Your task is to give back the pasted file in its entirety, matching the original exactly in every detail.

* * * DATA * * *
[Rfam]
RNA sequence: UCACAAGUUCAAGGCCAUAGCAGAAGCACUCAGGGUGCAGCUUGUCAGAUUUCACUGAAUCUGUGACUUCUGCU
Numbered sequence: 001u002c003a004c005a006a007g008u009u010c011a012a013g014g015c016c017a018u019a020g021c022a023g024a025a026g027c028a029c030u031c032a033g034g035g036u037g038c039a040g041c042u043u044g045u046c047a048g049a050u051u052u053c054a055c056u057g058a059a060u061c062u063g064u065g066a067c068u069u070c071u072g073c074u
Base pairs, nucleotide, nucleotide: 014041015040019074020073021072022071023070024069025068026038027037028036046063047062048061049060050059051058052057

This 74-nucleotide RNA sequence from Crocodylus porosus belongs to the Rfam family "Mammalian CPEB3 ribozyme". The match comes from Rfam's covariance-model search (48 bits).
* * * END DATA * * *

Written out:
[Rfam]
RNA sequence: UCACAAGUUCAAGGCCAUAGCAGAAGCACUCAGGGUGCAGCUUGUCAGAUUUCACUGAAUCUGUGACUUCUGCU
Numbered sequence: 001u002c003a004c005a006a007g008u009u010c011a012a013g014g015c016c017a018u019a020g021c022a023g024a025a026g027c028a029c030u031c032a033g034g035g036u037g038c039a040g041c042u043u044g045u046c047a048g049a050u051u052u053c054a055c056u057g058a059a060u061c062u063g064u065g066a067c068u069u070c071u072g073c074u
Base pairs, nucleotide, nucleotide: 014041015040019074020073021072022071023070024069025068026038027037028036046063047062048061049060050059051058052057

This 74-nucleotide RNA sequence from Crocodylus porosus belongs to the Rfam family "Mammalian CPEB3 ribozyme". The match comes from Rfam's covariance-model search (48 bits).